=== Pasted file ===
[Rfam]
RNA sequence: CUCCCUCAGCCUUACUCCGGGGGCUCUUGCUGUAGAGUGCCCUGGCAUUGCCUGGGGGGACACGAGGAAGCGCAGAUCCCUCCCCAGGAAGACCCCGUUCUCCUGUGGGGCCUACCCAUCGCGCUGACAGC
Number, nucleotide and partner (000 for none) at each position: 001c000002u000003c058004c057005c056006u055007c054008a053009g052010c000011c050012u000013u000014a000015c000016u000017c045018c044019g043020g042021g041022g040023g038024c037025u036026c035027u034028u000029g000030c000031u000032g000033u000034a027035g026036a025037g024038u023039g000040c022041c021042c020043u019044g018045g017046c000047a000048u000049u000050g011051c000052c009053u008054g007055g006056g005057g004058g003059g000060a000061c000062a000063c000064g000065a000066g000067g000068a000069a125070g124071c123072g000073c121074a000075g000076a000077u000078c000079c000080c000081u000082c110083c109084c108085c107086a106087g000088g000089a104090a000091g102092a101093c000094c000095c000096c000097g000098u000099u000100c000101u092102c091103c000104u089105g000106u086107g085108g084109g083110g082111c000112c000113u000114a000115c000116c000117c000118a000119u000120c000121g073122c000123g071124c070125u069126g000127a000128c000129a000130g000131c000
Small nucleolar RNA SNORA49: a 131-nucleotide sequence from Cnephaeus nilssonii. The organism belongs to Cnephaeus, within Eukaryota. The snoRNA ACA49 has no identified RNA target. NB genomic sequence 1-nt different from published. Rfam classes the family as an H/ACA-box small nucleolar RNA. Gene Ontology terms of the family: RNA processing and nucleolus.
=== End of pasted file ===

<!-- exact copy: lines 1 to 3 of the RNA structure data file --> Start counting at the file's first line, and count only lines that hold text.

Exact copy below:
[Rfam]
RNA sequence: CUCCCUCAGCCUUACUCCGGGGGCUCUUGCUGUAGAGUGCCCUGGCAUUGCCUGGGGGGACACGAGGAAGCGCAGAUCCCUCCCCAGGAAGACCCCGUUCUCCUGUGGGGCCUACCCAUCGCGCUGACAGC
Number, nucleotide and partner (000 for none) at each position: 001c000002u000003c058004c057005c056006u055007c054008a053009g052010c000011c050012u000013u000014a000015c000016u000017c045018c044019g043020g042021g041022g040023g038024c037025u036026c035027u034028u000029g000030c000031u000032g000033u000034a027035g026036a025037g024038u023039g000040c022041c021042c020043u019044g018045g017046c000047a000048u000049u000050g011051c000052c009053u008054g007055g006056g005057g004058g003059g000060a000061c000062a000063c000064g000065a000066g000067g000068a000069a125070g124071c123072g000073c121074a000075g000076a000077u000078c000079c000080c000081u000082c110083c109084c108085c107086a106087g000088g000089a104090a000091g102092a101093c000094c000095c000096c000097g000098u000099u000100c000101u092102c091103c000104u089105g000106u086107g085108g084109g083110g082111c000112c000113u000114a000115c000116c000117c000118a000119u000120c000121g073122c000123g071124c070125u069126g000127a000128c000129a000130g000131c000